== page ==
Of Backups and BASH

Anybody can save backup copies of all their files somewhere for later retrieval, but when I planned to backup my files, I would not settle for a simple run-of-the-mill backup plan.  I would come up with a new and innovative system full of hack value goodness.  I had the idea of setting up an old computer with a large hard disk and writing a script to execute when the computer booted.  This script would download all of my important files from my other computers and save them in a compressed file identified by the date of the backup.  It would then wait ten or fifteen minutes, time for me to remotely log in and kill the script if I need to make configuration changes on the computer (or retrieve one of the past backups), and shutdown.  In essence, I planned to create a magical box on which I could push a button and have all of my documents backed up without any effort on my part.  It was a great idea, and I couldn’t wait to try it.

Unfortunately, the poor resources at my disposal prevented me from succeeding.  The computer that I wanted to use for this project was very, very old and, as it turns out, unreliable.  I couldn’t get anything to work on it.  In fact, it was such a rotten machine that I just took out the dvd drive (I always seem to have a shortage of those) and threw out the rest of it (and I’m not one to throw out computers at a whim).  It was a sad evening for me, but I did not give up all hope of having my files properly backed up.

The decision was made that I would write a backup script that would run on my desktop  (the one with the largest hard drive).  I finally got around to doing it last night around midnight.  My final product:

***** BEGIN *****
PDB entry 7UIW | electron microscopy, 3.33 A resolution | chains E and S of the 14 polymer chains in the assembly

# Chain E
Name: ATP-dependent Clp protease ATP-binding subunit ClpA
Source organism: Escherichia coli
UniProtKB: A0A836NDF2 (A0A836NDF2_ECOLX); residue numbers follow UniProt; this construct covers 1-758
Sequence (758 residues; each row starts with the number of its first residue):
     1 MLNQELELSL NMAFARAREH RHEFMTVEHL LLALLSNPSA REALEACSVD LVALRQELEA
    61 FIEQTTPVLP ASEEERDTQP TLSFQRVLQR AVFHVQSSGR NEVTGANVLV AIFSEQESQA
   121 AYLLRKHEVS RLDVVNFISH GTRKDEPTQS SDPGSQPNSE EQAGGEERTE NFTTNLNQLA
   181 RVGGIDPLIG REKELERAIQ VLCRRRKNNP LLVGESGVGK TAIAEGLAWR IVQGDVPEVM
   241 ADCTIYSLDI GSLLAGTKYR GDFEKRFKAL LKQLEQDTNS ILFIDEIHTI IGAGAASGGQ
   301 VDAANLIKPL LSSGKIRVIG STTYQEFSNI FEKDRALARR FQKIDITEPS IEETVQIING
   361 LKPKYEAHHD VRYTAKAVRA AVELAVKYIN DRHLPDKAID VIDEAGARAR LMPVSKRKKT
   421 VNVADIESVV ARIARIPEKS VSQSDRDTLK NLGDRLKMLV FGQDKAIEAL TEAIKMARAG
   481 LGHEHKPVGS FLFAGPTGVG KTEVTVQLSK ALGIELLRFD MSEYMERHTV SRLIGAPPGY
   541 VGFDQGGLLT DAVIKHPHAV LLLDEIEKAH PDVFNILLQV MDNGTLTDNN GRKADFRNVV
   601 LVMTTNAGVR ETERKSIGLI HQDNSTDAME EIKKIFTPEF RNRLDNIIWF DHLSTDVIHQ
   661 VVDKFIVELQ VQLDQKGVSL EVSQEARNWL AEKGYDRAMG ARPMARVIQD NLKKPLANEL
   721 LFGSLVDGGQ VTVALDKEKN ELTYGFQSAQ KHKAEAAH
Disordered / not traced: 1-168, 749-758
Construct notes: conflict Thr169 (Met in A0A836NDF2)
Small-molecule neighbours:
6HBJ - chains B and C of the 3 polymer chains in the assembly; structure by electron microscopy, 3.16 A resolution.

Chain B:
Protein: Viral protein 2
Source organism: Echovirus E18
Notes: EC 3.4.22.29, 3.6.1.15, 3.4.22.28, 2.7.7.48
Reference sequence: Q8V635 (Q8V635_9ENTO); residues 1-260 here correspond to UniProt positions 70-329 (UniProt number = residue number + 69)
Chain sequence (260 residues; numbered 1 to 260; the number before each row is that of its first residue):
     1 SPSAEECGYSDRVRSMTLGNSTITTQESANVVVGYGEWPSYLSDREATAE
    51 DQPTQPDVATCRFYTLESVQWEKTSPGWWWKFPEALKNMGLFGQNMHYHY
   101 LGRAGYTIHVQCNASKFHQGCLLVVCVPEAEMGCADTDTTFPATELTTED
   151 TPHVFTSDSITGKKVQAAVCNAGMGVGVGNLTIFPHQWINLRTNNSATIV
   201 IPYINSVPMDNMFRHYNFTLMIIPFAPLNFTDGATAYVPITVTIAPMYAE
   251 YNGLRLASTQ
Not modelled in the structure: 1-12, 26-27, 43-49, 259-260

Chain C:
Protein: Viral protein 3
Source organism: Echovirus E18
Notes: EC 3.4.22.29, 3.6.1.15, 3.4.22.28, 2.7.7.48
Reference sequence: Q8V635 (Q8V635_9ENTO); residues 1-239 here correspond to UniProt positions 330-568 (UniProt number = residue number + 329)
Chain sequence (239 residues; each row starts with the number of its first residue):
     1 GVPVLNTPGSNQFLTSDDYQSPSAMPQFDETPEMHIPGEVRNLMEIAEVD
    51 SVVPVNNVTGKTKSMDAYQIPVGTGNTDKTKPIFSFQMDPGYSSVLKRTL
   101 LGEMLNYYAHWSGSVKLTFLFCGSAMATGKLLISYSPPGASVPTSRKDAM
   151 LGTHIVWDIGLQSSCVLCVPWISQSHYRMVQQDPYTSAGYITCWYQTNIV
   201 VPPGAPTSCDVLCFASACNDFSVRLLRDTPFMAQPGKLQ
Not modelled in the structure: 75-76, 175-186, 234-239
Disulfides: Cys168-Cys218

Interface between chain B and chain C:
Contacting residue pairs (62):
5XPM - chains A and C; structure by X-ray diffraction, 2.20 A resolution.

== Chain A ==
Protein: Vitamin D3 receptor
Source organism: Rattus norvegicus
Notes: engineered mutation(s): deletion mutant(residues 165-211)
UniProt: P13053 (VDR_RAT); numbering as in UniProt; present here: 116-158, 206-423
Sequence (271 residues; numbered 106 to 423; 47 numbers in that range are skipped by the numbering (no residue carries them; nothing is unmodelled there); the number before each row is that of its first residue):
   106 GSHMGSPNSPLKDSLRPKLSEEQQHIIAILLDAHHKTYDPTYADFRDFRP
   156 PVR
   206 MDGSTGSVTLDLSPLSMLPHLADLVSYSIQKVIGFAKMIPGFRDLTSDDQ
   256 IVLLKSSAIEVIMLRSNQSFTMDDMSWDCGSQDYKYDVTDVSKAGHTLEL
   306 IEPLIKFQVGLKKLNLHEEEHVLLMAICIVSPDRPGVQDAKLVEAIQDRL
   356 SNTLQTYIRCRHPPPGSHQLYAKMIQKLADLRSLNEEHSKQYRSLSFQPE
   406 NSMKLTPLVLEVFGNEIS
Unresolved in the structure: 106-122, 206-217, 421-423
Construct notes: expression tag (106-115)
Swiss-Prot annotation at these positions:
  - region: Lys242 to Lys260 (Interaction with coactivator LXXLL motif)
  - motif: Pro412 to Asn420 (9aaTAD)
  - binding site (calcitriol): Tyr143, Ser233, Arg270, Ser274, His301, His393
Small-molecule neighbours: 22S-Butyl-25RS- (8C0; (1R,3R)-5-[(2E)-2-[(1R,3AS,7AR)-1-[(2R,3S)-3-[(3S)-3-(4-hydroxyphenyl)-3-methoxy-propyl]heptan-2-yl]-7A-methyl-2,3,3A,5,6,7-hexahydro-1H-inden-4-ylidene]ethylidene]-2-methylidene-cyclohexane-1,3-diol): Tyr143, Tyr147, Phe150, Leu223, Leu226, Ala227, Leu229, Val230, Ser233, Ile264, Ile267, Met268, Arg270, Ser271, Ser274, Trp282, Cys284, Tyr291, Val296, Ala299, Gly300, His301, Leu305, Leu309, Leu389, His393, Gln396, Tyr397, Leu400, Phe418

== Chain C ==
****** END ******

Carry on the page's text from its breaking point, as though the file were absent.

#!/bin/bash


now=`date '+%F'`
mkdir "$now" #make a folder for the date
cd "$now"

echo 'making backup directory'
for places in laptop desktop server #make direcoties for each machine
do
mkdir $places
done

#now we have to pick out the important directories in each computer
#we'll copy those directories here, and then we'll compress the whole thing
#include command line options to include the desktop

echo 'copying server files'
scp -r server:/var/www/ server/
echo 'copying files from laptop'
scp -r laptop:/home/saba laptop/

if [ $# == "1" ]
then
if [ $1 == "-d" ]
then
echo '-d option enabled'
echo 'copying files from desktop'
scp -r desktop:/home/saba desktop/
fi
fi
cd ../

tar -cf "$now.tar" "$now"
gzip -r "$now.tar"
rm -r "$now"

exit 0

The script is available for download on my website at http://mankindisone.com/my_stuff/backup.html.  There is also a short description of what the script does and how to make it work for you at the aforementioned link.

As you can probably see, I’ve gotten better at scripting since my updater script last week.  I owe it to a long series of web searches and the reading of many documents last night.  In order to help others who are trying to write a real script for the first time, I’m going to make a BASH scripting super quickstart guide and publish it on the tutorials section of my website.  Expect that to be up in a few days.

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2 Responses to “Of Backups and BASH”

  1. Jeff Cooper Says:

    I would highly recommend rsync instead of scp, provided you don’t need encryption (which you don’t).

  2. mankindisone Says:

    An excellent point. I’ll make sure to make that modification before I run the script next. I’ll probably put the update on my site. It would appear that there is some other issue as well. Perhaps due to a symbolic link going back to my home folder or something, files never stop being downloaded from the laptop. I noticed this after the amount of files downloaded had gone to over three times the size of my actual home folder. Clearly this script needs soe modification and optimizatoin, but if applied correctly (only downloading specific directories instead of the whole home directory), it can still be useful.

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